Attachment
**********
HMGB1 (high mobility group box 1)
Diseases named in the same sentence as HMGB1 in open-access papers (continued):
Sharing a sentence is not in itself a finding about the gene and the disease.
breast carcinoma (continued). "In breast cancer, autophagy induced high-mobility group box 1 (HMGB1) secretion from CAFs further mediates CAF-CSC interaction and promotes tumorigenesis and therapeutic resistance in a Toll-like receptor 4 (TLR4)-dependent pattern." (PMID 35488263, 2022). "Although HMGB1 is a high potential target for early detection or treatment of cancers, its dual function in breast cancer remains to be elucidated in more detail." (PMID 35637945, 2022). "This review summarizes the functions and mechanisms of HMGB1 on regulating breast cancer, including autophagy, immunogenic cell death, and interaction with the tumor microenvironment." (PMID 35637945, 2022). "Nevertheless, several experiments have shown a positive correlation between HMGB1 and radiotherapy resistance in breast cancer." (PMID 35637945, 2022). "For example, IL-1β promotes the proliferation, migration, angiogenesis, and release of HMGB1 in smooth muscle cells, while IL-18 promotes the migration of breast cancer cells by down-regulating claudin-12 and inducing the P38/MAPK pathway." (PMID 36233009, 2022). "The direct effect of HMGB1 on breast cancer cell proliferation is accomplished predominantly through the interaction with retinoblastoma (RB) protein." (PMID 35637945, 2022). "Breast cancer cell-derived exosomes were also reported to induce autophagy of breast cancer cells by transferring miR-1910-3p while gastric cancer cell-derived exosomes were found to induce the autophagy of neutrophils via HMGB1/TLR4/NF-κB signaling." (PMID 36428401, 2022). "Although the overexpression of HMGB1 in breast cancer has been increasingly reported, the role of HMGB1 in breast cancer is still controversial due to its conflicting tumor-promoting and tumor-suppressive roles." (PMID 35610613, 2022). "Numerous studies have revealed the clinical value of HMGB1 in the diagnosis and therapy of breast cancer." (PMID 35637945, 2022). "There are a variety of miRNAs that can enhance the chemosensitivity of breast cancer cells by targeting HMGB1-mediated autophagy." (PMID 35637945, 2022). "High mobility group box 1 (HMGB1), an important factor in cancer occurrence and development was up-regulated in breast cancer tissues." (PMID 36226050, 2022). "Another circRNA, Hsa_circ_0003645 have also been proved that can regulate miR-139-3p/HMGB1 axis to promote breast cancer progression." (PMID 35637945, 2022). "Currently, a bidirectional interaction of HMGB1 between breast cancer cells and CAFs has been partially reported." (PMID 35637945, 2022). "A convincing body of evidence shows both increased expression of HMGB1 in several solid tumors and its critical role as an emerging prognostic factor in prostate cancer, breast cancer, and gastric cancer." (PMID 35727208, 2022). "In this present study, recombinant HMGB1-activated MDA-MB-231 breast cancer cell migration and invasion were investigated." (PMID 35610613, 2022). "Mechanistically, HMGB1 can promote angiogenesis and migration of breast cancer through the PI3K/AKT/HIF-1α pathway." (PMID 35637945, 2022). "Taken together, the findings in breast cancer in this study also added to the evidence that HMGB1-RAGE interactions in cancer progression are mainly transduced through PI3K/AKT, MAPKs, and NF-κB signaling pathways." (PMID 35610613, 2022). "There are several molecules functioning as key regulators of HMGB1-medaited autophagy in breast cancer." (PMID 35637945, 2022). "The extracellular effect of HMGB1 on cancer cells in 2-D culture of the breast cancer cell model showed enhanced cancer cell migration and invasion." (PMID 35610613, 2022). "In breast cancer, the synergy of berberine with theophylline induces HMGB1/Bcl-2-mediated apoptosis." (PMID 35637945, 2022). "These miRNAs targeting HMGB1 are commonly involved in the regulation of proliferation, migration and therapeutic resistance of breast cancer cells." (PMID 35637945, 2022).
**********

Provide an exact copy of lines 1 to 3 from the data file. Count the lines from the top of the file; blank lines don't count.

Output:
HMGB1 (high mobility group box 1)
Diseases named in the same sentence as HMGB1 in open-access papers (continued):
Sharing a sentence is not in itself a finding about the gene and the disease.